We walked the trail and since bird activity was at a minimum, we got excited seeing piles of Coyote Scat.  For the umpteenth outing, we heard Swainson’s Thrushes, but didn’t see one.  The invasive Blackberries were close to being perfectly ripe and Gerhard and his followers gorged themselves.  A small Plum Tree added another sweet taste to the menu.  Their Breakfast took precedence so most ignored the Northern Flicker, Barn, Tree and Violet-green Swallows, Eurasian Collared-Doves and the several gorgeous flower species that Marion photographically captured.  We got to the infamous Lookout that looks out onto nothing and Marion took another Group Photo (15) with the time-challenged Story Tellers Roger and Otto included.

On the walk back to the parking lot, we stopped at the historic Harbourmaster’s Building and wharf where a “wedge “ of Mute Swans was the attraction.  We left the “cleaned-up” Ladner harbour and park and drove to Ferry Road and the Earle Burnett Park.  We walked the short trail to the normally gated bridge to the homes across the slough, and almost-predictably Roger saw a non-existent Steller’s Jay (it was a dove).  From the bridge we spied on back yard feeders with residents drinking coffee surrounded by House Sparrows and House Finches.  Next stop was the slough trail toward Cove Links Golf Course.  Here we marvelled at a singing Song Sparrow (birding was really slow).  Mallards and not-real-pretty Wood Ducks were in the slough.A young lad fishing with his Dad caught a huge 2 inch Sunfish that had us all aghast.Big Catch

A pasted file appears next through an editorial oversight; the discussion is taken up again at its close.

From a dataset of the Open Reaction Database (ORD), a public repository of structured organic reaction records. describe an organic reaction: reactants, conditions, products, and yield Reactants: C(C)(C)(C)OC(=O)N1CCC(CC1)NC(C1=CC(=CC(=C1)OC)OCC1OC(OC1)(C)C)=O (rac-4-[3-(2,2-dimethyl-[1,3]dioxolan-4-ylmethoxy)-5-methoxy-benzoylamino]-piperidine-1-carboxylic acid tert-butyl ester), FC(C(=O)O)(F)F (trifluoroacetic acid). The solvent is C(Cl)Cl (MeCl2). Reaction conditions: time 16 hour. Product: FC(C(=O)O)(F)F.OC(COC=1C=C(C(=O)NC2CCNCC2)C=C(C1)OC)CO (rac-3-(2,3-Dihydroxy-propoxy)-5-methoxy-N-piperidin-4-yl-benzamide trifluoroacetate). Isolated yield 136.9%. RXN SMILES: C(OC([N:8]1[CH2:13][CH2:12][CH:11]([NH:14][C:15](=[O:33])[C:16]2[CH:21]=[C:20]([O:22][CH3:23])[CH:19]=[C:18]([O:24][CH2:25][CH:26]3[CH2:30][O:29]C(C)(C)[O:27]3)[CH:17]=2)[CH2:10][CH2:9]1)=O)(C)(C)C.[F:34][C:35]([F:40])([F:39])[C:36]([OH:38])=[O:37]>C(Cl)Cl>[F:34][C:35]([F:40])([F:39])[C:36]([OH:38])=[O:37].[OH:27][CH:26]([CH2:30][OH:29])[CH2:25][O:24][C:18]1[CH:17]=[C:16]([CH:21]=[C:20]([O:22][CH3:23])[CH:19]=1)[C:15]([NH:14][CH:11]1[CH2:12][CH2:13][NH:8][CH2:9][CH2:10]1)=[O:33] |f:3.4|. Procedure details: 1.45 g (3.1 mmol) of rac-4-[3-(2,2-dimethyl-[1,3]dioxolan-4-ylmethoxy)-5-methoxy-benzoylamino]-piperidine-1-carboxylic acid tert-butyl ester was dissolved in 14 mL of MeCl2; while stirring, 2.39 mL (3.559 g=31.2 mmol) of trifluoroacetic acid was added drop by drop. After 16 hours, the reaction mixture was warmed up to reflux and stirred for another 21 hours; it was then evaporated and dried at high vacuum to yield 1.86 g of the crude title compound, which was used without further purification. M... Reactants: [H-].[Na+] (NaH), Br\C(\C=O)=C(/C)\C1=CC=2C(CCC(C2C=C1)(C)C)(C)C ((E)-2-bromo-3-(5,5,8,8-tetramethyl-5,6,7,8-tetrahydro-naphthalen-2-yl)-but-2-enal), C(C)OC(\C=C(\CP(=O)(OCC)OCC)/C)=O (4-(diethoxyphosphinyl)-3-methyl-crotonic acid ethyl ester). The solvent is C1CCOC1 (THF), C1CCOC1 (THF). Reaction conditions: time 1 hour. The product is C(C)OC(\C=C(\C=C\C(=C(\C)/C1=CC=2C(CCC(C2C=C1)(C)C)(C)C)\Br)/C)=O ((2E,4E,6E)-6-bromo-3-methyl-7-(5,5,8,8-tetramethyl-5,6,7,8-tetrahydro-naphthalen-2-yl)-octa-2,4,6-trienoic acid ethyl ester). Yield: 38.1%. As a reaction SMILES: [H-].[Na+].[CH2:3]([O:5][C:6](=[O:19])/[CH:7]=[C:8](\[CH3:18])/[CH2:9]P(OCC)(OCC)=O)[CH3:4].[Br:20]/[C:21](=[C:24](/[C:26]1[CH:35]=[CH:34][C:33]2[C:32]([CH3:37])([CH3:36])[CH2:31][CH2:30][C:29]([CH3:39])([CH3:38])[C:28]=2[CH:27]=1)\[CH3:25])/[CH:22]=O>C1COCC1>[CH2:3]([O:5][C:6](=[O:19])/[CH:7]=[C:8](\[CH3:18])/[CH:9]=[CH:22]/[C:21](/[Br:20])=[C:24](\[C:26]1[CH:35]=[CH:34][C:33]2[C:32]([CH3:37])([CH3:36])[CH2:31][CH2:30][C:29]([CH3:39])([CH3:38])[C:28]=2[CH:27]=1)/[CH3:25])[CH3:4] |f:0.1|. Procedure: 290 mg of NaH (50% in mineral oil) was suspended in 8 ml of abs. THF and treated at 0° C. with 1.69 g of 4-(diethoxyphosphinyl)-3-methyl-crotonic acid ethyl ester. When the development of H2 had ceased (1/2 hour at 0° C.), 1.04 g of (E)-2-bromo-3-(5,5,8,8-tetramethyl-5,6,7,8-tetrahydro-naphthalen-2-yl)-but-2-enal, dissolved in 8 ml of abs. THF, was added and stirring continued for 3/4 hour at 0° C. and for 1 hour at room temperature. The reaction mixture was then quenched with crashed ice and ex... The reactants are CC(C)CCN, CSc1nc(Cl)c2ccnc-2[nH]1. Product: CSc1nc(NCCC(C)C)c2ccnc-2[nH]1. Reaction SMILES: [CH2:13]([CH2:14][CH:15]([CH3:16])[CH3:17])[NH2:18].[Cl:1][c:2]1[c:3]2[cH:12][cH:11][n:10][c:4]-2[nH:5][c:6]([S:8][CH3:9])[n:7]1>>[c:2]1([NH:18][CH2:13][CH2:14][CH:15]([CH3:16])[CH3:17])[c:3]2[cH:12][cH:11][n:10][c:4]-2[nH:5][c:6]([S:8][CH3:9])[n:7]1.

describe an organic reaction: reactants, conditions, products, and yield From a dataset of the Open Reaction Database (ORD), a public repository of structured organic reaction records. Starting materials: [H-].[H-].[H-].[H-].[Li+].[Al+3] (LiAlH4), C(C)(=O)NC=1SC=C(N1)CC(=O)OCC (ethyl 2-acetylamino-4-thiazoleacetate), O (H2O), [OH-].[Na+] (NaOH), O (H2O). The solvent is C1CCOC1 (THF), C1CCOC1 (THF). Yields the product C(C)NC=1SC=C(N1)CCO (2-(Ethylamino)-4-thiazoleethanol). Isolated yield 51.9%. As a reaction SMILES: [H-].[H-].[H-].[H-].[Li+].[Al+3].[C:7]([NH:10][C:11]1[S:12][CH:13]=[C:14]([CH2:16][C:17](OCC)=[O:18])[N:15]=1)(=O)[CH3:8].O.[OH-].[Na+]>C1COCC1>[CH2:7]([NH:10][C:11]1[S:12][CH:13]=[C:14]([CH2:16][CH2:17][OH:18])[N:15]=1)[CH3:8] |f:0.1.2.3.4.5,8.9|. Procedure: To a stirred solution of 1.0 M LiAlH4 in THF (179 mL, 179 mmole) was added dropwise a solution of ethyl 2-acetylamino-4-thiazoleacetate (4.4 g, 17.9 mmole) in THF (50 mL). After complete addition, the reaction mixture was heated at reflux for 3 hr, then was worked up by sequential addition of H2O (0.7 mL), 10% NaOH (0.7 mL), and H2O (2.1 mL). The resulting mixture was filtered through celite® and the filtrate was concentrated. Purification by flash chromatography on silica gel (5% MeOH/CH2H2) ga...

Big Catch 2What a sighting!